Not long ago, some intriguing discussions were conducted in the Russian press about what's needed to launch a modern Russian record label - and who might undertake such a thankless task. Some of the examples and stories therein related to Moscow's Kota Records - founded by Brinstaar. In essence this project arose from a dissatisfaction with the status quo. "Everybody hates it when a sales person in a music store refuses to answer your questions, overcharges you, or is just plain rude. In the music industry that kind of thing happens all the time. People will refuse a demo tape, for example, or they'll not answer you letters. Some folks refuse to do anything at all! Everybody in the industry considers themselves to be so important: they only think about themselves."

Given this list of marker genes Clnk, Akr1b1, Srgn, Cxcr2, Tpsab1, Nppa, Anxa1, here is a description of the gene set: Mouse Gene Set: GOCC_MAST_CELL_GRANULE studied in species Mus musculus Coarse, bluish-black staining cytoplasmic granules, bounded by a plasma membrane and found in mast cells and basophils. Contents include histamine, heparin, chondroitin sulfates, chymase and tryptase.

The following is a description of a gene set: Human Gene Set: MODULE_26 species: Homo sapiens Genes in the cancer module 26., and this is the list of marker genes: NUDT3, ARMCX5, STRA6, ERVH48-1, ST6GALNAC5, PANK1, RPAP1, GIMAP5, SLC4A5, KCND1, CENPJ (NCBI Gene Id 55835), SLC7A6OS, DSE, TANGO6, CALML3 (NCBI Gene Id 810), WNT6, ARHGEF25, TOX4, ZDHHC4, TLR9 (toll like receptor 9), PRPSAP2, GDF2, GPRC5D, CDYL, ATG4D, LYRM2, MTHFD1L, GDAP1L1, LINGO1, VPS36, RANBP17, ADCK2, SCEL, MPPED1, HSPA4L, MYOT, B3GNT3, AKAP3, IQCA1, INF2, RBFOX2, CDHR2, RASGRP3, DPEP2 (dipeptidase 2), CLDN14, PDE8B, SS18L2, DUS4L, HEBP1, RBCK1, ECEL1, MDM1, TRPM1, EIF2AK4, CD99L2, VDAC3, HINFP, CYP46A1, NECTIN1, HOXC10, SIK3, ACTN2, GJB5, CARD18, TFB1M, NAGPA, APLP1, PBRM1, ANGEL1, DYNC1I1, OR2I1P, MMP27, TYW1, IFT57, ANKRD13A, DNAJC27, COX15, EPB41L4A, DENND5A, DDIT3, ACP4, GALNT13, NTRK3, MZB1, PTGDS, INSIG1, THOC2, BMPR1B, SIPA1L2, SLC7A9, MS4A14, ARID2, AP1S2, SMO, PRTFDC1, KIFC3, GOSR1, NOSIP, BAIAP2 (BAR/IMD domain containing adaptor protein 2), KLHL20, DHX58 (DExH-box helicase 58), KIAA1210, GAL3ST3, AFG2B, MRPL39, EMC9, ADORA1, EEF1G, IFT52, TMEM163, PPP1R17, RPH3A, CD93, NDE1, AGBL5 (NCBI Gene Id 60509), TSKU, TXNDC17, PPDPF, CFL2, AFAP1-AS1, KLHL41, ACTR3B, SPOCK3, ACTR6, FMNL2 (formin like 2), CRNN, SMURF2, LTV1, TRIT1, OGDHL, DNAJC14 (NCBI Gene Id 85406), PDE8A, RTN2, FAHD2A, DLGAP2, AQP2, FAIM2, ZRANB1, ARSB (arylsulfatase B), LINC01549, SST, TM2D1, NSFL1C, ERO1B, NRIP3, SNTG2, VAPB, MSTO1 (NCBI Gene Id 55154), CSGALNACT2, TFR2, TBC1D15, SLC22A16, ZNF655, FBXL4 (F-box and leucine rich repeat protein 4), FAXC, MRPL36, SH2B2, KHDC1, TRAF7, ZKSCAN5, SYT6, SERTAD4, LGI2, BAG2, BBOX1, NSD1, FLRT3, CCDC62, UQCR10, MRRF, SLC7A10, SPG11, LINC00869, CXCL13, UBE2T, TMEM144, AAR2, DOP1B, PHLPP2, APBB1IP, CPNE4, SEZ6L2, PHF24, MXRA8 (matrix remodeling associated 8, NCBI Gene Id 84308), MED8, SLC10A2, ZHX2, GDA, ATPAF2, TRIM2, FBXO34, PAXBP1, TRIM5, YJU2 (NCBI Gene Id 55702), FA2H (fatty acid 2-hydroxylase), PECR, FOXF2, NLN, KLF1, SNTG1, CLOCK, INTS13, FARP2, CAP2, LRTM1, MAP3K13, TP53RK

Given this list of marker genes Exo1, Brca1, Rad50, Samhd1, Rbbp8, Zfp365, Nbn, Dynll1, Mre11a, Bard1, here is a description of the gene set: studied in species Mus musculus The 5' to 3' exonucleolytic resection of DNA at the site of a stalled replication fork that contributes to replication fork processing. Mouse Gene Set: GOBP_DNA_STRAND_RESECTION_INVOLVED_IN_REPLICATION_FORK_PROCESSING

"We still don't understand why folks act that way. It's so cool to hang out with musicians and listen to their material, in order to find strange or really 'raw' sounds. Whatever you discover, there's always something to talk about. And surely that's how any industry develops, all around the globe. OK, you might be really busy. Maybe you don't have the time to discover something new - or to investigate a composition thoroughly. But so what? If you don't want to do that, then what the hell are you doing here?"
This fleeting reference to strangeness is key. It lies at the very heart of Kota Records. "We may have declared ourselves 'avant garde,' but in reality things are much less clearly defined. In a word, we publish music that can conjure images before your eyes, alter your heart rate, and even change your future plans. That's the kind of material we find interesting."